Recovery Blog

First Time Homebuyer Tax Credits Reviewed

Posted in Benefits & Tax Credits by Recovery.gov on April 16, 2012

On April 16, 2012, the Treasury Inspector General for Tax Administration, (TIGTA) will publicly release its Interim Filing Season Report.  As part of its oversight of the Internal Revenue Service (IRS), TIGTA protects the integrity of the United States system of tax administration and prevents waste, fraud, and abuse in the administration of the nation’s tax laws.

Since the inception of the American Reinvestment and Recovery Act of 2009 (Recovery Act), TIGTA has conducted extensive oversight work on related funds.  You can easily access these reports here.

Each year TIGTA completes an audit of the IRS’s “filing season,” which is the critical time of year when most individuals file their income tax returns and contact the IRS if they have questions about specific tax laws or filing procedures.  TIGTA reports initial filing season results in March, resulting in the so-called “interim filing season report,” and then again in the early fall on the complete filing season.   Here is an example of Recovery Act oversight that is included in today’s Interim Filing Season Report:

First-Time Homebuyer Credit: TIGTA has issued several reports on the IRS’s implementation of the First-Time Homebuyer Credit (Homebuyer Credit).  The Housing and Economic Recovery Act of 2008 (HERA) allowed first-time homebuyers who purchased a principal residence after April 8, 2008, and before July 1, 2009, to claim a refundable credit equal to 10 percent of the purchase price of the home, limited to $7,500.  The Homebuyer Credit served as an interest-free loan to be paid back over a 15-year period beginning two years after the Homebuyer Credit was claimed.

Section 1006 of the Recovery Act extended the Homebuyer Credit to include purchases made on or after January 1, 2009, and before December 1, 2009, increased the maximum Homebuyer Credit to $8,000, and eliminated the repayment requirement as long as the taxpayers retain the home as their principal residence for at least 36 months.  Individuals who purchased a home between April 9 and December 31, 2008, and claimed the credit were required to repay the credit in installments beginning with their Tax Year 2010 tax return.

As part of our Interim Filing Season report, TIGTA reviewed the IRS’s performance in collecting taxpayer repayments of the Credit.  As of March 7, 2012, a total of 535,344 taxpayers reported Homebuyer Credit repayments totaling more than $175 million.

TIGTA found that the IRS improved its processing of Homebuyer Credit installment repayments; however, some were still not processed accurately.  This resulted in more than $1.6 million being either refunded erroneously or not assessed.  More than 4,100 tax returns were impacted by this error.  TIGTA notified the IRS of this issue on February 21, 2012 and recommended changes be made to ensure that Homebuyer Credit installment repayments are correctly assessed.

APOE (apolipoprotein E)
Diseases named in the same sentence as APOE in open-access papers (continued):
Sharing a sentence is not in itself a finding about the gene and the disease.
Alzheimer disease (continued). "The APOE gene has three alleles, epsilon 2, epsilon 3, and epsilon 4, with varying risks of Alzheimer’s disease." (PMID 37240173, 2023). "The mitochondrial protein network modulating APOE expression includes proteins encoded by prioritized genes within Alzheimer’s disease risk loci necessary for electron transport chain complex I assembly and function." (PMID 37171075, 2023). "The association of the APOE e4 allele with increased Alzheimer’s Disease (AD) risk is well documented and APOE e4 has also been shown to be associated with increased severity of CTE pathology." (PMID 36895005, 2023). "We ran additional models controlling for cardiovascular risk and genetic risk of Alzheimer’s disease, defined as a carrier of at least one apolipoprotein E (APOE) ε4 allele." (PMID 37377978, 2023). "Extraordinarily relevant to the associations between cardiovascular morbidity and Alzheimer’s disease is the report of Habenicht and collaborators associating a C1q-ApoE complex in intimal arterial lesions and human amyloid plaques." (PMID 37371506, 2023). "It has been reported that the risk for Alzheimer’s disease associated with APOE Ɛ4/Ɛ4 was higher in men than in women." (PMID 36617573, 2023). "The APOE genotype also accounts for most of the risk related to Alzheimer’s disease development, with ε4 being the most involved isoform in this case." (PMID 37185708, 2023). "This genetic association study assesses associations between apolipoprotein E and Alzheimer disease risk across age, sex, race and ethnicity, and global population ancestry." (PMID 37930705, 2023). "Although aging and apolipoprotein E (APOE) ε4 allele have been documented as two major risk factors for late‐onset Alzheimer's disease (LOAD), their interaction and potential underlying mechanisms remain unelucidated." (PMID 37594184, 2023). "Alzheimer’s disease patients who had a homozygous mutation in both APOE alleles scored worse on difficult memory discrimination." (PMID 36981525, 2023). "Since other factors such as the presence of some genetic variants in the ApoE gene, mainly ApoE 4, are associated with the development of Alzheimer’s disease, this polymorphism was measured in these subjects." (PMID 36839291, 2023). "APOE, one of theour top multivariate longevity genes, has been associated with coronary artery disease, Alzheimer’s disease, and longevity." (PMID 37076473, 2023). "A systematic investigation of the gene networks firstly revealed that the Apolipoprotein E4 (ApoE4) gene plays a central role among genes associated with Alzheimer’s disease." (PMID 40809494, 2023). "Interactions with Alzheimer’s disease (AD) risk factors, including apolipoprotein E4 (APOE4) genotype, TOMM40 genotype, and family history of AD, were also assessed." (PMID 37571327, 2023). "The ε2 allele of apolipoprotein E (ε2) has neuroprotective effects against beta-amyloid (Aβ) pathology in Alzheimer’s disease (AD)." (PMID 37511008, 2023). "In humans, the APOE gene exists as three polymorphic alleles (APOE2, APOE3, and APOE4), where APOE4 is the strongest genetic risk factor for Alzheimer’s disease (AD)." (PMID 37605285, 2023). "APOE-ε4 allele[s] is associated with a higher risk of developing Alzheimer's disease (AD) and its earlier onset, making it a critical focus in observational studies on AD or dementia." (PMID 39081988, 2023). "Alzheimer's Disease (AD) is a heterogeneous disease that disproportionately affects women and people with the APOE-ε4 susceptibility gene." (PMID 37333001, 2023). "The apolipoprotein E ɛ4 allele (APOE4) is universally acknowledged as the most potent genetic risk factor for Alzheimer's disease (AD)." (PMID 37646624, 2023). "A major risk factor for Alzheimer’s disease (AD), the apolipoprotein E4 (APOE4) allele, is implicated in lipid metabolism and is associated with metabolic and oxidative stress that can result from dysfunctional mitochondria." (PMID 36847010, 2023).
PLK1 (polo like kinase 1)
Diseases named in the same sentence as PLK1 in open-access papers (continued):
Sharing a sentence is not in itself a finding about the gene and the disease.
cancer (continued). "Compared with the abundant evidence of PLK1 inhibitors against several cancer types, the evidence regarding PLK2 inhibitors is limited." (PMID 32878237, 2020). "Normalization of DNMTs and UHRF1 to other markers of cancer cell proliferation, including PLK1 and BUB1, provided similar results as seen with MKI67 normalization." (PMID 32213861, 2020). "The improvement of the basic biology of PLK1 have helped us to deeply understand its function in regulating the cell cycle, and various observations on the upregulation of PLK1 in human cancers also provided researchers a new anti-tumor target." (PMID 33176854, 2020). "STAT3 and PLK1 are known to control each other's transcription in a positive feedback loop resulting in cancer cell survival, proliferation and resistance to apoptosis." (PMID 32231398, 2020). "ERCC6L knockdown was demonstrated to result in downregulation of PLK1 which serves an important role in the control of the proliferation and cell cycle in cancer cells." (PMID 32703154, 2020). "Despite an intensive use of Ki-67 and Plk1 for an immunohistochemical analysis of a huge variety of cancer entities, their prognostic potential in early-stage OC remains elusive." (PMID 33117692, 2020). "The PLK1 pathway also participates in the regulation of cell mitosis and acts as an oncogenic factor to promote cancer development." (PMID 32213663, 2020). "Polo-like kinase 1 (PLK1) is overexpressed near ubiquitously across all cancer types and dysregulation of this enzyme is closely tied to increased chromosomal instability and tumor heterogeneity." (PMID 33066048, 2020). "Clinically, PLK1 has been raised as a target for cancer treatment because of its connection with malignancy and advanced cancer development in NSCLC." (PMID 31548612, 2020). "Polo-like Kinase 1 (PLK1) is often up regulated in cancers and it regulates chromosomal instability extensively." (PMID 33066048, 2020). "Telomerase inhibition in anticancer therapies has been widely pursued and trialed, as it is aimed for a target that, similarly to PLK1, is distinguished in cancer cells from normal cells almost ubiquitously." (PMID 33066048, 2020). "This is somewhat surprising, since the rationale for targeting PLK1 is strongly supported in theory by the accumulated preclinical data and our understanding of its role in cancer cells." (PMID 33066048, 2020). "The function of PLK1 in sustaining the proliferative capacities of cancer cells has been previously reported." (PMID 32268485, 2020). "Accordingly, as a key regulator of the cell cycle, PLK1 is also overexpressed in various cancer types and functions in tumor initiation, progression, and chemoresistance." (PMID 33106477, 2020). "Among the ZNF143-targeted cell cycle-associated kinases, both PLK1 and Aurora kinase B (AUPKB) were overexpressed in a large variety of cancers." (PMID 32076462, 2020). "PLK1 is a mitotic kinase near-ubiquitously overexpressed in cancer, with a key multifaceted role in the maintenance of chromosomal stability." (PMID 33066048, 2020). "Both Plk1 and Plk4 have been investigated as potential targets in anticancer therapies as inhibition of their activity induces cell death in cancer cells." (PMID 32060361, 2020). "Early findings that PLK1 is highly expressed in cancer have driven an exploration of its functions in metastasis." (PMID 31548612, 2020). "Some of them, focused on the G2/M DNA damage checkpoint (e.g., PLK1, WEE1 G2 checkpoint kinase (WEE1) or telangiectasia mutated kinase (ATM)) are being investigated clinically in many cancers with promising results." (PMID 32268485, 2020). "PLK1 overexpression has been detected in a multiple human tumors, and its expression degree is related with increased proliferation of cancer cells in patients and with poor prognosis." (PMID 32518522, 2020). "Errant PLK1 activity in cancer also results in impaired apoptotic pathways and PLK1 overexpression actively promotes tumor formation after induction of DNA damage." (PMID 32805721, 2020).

In response, the IRS said it will analyze tax return data to identify affected taxpayers and to correct the tax returns.

To read TIGTA’s complete Interim Filing Season report, or recent audits of the Homebuyer Credit, visit TIGTA’s website.

 – J. Russell George, Treasury Inspector General for Tax Administration

7 Responses

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  1. thejessicajacobs said, on April 16, 2012 at 9:03 pm

    I hate that I missed out on the The Housing and Economic Recovery Act of 2008, I bought my first home in January of 2008 of course not knowing that had I waited a few months I’d be getting such a HUGE credit. The worse part is that my fiance and I are “underwater” now, but we’ll make it with hard work.

    • Kelly said, on September 29, 2013 at 9:23 pm

      You didn’t “miss out”. The $7500 tax credit of 2008 you have to pay back (The $8000 tax credit of 2009 however requires no repayment). Sure there is not interest or fees, but it’s become more of a headache than it was worth. Wish we never took it.

  2. Selenira said, on April 20, 2012 at 4:03 pm

    sure. IRS improved its processing of Homebuyer Credit installment repayments

    • Kelly said, on September 29, 2013 at 9:24 pm

      They took our repayment out twice when we filed this year. That’s $500 I’m sure we’ll never see again.

  3. Dan said, on May 10, 2012 at 1:57 pm

    I was fortunate enough to be able to purchase my first home during this time period. I don’t know that it really did a lot to stimulate home purchases, but since it was there for me I appreciated it. I find it pathetic that some people abused this program.

  4. Jesse said, on August 18, 2012 at 11:18 pm

    Will this tax credit apply to a first time buyer purchasing a home in 2012 and closing right on December 2012?

  5. SA Home Loans said, on August 22, 2012 at 3:28 am

    Nice to see that first time home buyers get help from the government, in South Africa it is almost not possible to buy a house anymore or can not get home loans approved.


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